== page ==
In response to the Texas ban on abortion, Uma Thurman penned an Op-Ed essay for The Washington Post revealing an abortion she had as a teenager. In the headline, the Kill Bill actress referred to the Texas abortion ban as “a human rights crisis for American women.”
“I have followed the course of Texas’s radical antiabortion law with great sadness, and something akin to horror,” she wrote. “You might not be interested in the opinions of an actress, but given this new outrage, I feel it is my responsibility to stand up in their shoes.”
The actress hopes her story will help women affected by the ban. She also wants to educate people who support the ban.
Uma Thurman revealed that when she was a teenager, she was accidentally impregnated by a much older man while trying to start her acting career in Europe.
She called home, and her parents spoke about her options. “We had never spoken about sex before,” she said. “This was the first time, and it was terrible for all of us.”
Her parents, “warned me how difficult it would be to raise a baby as a teen on my own,” Uma said. “My childish fantasy of motherhood was soundly corrected.”
“We decided as a family that I couldn’t go through with the pregnancy, and agreed that termination was the right choice,” she recalled. “My heart was broken nonetheless.”
The new Texas ban on abortion outlawed all abortions after six weeks of women becoming pregnant, which many experts testified is usually not enough time for women to know if they are pregnant.
The law passed in May when the Supreme Court remained silent to stop it, and gives private citizens the right to report and sue any person or clinic they believe to be involved with the now-illegal procedure.
“I lay awake on the table while the doctor, who was a kind man, explained every step of the process as it happened,” Uma Thurman remembered. “It hurt terribly, but I didn’t complain. I had internalized so much shame that I felt I deserved the pain.”
She called the event her “darkest secret until now.” Her statements spoke to the emotionally damaging culture that has permeated around the procedure for years, forcing many women to internalize heavy shame for aborting unwanted pregnancies.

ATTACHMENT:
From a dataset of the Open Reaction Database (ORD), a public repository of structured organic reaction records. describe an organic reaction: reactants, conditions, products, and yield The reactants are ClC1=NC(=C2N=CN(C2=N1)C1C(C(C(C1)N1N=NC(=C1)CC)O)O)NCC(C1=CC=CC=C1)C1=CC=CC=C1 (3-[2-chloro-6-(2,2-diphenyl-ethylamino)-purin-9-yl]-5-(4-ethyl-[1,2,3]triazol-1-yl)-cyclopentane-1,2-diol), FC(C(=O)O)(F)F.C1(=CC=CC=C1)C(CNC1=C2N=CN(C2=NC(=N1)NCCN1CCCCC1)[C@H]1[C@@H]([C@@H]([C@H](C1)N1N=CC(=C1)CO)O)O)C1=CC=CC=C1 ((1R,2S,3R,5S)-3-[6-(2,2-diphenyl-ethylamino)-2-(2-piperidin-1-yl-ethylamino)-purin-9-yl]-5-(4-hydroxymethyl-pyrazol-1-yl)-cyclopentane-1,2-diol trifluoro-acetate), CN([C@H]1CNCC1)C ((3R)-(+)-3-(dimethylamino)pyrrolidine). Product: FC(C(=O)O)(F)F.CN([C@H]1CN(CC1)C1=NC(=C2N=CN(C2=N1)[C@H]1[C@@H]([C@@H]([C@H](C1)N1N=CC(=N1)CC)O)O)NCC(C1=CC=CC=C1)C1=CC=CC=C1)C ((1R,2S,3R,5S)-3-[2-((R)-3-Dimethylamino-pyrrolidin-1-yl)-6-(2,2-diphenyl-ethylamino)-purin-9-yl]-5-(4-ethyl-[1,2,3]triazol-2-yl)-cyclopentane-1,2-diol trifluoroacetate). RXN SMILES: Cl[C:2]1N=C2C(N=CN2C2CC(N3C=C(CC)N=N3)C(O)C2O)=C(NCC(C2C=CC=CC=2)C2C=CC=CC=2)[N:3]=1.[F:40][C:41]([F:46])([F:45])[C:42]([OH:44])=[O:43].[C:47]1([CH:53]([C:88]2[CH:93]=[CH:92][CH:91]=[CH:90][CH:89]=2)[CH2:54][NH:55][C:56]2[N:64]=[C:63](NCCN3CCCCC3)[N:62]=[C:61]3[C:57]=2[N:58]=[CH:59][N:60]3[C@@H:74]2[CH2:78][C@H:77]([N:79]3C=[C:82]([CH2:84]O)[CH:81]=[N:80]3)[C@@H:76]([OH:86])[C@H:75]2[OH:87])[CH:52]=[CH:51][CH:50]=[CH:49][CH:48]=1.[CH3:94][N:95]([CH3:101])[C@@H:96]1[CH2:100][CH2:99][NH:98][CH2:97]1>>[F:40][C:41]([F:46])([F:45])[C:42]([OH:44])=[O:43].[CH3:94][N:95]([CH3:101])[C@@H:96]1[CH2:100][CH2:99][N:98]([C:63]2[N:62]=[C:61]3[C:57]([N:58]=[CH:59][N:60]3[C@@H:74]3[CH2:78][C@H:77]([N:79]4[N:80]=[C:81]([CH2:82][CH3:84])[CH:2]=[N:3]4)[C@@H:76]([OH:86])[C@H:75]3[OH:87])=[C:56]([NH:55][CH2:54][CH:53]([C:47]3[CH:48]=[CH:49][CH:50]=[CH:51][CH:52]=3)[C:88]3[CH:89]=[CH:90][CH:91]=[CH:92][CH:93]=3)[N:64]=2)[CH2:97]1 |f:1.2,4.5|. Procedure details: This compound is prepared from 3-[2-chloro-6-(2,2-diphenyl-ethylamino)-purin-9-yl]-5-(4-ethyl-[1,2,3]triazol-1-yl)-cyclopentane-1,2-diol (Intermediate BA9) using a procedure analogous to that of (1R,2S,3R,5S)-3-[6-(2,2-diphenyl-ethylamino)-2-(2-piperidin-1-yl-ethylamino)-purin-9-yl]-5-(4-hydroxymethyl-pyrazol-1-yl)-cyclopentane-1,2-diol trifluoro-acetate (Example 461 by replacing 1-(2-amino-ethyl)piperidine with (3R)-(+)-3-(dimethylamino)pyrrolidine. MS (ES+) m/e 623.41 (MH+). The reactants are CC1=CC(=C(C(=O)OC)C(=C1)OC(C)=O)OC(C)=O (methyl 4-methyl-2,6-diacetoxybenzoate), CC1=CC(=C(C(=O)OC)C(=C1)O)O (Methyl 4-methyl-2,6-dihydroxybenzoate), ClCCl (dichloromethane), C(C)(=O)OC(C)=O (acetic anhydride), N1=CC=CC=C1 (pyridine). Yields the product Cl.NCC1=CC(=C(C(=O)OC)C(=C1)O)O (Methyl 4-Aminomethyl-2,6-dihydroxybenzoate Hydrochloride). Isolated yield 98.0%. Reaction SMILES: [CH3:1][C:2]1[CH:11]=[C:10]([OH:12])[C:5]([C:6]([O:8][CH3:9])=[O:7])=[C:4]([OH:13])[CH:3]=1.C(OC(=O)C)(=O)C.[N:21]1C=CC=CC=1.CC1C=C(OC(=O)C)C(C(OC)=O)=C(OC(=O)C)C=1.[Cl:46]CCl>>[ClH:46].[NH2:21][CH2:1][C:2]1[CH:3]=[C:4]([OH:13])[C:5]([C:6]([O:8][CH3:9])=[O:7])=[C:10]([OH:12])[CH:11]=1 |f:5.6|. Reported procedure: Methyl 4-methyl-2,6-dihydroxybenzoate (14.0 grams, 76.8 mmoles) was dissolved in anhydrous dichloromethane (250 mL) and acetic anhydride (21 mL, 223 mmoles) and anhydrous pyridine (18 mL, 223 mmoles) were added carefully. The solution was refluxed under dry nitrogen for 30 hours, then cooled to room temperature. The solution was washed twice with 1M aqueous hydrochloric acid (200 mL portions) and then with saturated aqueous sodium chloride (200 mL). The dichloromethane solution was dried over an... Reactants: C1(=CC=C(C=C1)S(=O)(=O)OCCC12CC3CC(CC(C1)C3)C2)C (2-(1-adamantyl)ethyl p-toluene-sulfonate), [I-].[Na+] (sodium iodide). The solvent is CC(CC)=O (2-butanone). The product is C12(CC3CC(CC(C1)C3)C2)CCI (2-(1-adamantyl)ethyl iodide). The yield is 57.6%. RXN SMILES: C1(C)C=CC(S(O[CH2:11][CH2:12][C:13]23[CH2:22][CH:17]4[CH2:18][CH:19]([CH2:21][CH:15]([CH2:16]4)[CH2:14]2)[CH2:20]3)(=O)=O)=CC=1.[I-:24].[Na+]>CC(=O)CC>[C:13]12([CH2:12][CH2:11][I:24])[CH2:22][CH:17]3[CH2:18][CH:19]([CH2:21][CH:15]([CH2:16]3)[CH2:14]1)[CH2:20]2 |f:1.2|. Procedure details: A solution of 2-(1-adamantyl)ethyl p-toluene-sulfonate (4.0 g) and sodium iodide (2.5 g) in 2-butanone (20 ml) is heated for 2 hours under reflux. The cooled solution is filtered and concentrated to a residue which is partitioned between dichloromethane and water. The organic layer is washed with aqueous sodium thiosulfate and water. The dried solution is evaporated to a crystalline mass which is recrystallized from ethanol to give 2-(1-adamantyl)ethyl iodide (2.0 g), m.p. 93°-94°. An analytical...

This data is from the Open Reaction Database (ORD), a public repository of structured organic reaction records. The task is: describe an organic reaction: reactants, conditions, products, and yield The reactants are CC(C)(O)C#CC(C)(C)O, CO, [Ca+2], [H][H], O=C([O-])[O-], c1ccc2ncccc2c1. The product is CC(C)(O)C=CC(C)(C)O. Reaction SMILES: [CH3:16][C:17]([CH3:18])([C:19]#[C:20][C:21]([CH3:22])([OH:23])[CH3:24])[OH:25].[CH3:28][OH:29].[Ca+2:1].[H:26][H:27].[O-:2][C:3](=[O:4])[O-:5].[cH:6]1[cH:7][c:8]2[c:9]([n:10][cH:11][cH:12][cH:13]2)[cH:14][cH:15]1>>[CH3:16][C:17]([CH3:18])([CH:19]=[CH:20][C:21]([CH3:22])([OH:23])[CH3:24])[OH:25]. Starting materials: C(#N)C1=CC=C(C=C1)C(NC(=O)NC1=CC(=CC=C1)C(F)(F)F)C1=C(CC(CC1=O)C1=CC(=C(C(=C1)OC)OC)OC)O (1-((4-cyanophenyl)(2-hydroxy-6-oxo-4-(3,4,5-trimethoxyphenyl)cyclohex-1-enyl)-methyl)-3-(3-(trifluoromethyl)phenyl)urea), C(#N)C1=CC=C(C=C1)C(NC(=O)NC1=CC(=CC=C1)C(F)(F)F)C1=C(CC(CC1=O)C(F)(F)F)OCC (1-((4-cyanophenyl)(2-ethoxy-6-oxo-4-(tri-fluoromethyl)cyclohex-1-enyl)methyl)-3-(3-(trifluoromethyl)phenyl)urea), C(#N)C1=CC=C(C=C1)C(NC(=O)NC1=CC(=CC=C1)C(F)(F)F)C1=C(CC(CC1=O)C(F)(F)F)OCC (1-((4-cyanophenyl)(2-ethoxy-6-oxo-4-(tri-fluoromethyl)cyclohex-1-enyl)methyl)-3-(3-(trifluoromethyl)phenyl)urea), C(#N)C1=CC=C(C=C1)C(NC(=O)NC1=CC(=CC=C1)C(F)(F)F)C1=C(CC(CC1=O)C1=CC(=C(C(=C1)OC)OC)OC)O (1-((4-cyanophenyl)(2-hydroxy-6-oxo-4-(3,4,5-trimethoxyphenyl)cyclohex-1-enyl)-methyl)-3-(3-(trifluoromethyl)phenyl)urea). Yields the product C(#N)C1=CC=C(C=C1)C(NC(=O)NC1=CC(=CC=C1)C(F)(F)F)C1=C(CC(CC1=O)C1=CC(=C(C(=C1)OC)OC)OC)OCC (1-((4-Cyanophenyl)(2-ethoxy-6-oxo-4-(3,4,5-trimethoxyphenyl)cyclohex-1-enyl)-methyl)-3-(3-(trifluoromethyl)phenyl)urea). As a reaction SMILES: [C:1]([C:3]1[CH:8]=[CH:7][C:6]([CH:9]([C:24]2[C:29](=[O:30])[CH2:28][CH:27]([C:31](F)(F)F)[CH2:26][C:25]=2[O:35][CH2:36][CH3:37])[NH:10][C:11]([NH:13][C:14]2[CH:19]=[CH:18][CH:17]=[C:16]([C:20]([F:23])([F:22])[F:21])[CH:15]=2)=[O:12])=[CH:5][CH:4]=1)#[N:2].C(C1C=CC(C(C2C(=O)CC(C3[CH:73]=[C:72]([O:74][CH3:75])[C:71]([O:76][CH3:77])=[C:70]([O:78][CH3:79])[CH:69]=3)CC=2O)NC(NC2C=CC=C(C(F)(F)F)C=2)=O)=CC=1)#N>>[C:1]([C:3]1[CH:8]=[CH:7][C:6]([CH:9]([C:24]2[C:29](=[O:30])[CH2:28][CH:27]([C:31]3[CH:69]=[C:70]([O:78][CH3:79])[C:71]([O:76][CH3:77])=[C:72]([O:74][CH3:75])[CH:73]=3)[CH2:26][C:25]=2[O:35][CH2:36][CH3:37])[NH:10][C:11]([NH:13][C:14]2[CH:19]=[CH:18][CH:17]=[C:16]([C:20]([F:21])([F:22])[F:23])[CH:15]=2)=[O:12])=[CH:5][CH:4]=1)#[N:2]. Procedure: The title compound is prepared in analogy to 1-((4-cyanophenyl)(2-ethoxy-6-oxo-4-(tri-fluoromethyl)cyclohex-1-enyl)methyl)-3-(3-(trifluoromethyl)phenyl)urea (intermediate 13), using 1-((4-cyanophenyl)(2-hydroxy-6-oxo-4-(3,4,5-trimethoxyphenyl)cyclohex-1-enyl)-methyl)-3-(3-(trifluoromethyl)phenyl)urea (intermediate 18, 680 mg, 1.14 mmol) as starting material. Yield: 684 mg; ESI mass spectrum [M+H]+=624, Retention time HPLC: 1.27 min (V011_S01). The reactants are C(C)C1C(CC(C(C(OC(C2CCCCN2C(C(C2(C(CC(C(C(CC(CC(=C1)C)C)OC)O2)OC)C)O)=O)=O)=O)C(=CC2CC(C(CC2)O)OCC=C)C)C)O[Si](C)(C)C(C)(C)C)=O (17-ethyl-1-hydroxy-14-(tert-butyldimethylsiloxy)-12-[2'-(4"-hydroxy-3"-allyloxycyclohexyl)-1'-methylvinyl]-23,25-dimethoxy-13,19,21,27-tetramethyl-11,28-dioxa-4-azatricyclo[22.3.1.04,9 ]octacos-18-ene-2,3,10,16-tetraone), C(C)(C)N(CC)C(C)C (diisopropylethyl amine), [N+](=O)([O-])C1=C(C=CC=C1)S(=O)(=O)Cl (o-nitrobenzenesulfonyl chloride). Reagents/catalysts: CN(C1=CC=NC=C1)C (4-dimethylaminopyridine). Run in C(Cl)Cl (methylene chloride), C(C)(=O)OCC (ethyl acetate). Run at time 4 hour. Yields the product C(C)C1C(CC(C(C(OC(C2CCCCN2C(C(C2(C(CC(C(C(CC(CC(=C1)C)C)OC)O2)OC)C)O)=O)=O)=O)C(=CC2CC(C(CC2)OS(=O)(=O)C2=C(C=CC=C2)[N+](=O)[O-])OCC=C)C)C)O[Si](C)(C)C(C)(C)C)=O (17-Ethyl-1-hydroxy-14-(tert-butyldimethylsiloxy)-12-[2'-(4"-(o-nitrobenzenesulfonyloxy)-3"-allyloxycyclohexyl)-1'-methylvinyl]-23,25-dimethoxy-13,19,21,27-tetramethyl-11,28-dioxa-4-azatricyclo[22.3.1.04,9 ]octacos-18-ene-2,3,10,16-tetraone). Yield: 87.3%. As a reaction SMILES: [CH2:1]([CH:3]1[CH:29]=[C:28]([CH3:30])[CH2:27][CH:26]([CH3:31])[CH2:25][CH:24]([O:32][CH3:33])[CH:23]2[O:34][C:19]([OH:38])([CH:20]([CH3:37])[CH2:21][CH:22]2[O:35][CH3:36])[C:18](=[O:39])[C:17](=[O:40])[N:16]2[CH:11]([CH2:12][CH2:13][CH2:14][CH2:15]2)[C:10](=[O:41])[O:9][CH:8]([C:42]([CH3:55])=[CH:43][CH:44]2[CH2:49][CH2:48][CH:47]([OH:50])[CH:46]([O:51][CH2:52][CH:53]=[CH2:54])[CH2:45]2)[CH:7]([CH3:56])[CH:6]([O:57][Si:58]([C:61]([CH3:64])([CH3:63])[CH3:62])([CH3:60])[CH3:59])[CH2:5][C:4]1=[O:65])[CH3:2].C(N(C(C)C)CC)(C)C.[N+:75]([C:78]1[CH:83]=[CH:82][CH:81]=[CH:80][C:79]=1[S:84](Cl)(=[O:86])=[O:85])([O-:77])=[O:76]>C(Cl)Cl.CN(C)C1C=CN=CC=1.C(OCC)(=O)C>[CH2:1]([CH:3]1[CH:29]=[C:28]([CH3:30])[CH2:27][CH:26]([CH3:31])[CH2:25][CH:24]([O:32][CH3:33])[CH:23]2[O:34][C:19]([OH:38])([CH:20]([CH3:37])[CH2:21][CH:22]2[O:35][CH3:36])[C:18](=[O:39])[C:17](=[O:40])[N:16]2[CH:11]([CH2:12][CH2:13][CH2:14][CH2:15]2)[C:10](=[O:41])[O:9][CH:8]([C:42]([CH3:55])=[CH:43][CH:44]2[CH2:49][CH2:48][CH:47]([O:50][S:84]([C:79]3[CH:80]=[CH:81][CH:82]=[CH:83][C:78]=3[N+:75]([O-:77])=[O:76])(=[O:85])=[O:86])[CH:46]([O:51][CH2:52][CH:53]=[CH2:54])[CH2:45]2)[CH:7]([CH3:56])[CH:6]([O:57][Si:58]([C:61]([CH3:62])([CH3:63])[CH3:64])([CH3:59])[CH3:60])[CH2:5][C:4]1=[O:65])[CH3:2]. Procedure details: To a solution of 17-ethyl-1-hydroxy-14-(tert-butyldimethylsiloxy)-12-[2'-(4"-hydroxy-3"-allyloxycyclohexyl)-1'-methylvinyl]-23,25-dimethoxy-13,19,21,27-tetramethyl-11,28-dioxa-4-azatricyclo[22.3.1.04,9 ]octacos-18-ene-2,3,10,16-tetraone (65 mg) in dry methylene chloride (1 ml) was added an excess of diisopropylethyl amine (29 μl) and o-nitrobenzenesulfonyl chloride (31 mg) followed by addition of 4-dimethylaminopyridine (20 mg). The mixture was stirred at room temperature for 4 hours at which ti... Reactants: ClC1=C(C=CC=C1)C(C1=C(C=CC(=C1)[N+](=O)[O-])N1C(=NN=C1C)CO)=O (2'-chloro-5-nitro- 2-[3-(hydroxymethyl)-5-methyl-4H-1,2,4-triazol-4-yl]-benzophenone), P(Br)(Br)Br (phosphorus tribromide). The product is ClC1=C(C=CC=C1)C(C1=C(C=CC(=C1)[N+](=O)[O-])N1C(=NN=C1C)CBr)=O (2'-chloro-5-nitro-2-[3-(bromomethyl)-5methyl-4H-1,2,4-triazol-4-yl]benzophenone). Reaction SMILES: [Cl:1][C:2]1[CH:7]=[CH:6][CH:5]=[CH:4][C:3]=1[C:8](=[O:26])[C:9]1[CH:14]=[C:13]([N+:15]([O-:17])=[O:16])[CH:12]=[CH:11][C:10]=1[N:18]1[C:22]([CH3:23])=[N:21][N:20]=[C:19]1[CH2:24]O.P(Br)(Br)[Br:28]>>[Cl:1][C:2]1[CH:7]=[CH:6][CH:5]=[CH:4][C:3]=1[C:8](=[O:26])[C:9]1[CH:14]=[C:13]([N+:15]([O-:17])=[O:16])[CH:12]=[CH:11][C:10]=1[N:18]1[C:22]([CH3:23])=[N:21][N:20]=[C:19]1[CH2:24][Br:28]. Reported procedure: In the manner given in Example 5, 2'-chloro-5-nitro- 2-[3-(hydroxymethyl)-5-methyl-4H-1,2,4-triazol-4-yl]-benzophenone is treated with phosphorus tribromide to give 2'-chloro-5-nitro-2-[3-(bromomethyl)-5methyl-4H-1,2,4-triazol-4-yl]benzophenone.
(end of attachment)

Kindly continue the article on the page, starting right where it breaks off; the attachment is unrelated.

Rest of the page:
“The abortion I had as a teenager was the hardest decision of my life, one that caused me anguish then and that saddens me even now, but it was the path to the life full of joy and love that I have experienced,” she said. “Choosing not to keep that early pregnancy allowed me to grow up and become the mother I wanted and needed to be.”
“I have nothing to gain from this disclosure, and perhaps much to lose,” Uma Thurman said of why she chose to reveal her story. “In revealing the hole that this decision carved in me, I hope that some light will shine through, reaching women and girls who might feel a shame that they can’t protect themselves from and have no agency over. I can assure you that no one finds herself on that table on purpose.”
This isn’t the first time Uma Thurman has spoken candidly about her personal challenges when she was a young woman. In a 2018 Op-Ed for The New York Times Uma spoke with journalist Maureen Dowd about her experience working with Harvey Weinstein.
“To all of you,” Uma Thurman’s Washington Post Op-Ed concluded. “To women and girls of Texas, afraid of being traumatized and hounded by predatory bounty hunters; to all women outraged by having our bodies’ rights taken by the state; and to all of you who are made vulnerable and subjected to shame because you have a uterus — I say: I see you. Have courage.”
Women’s rights groups and politicians are currently looking for avenues to challenge the Texas ban in court.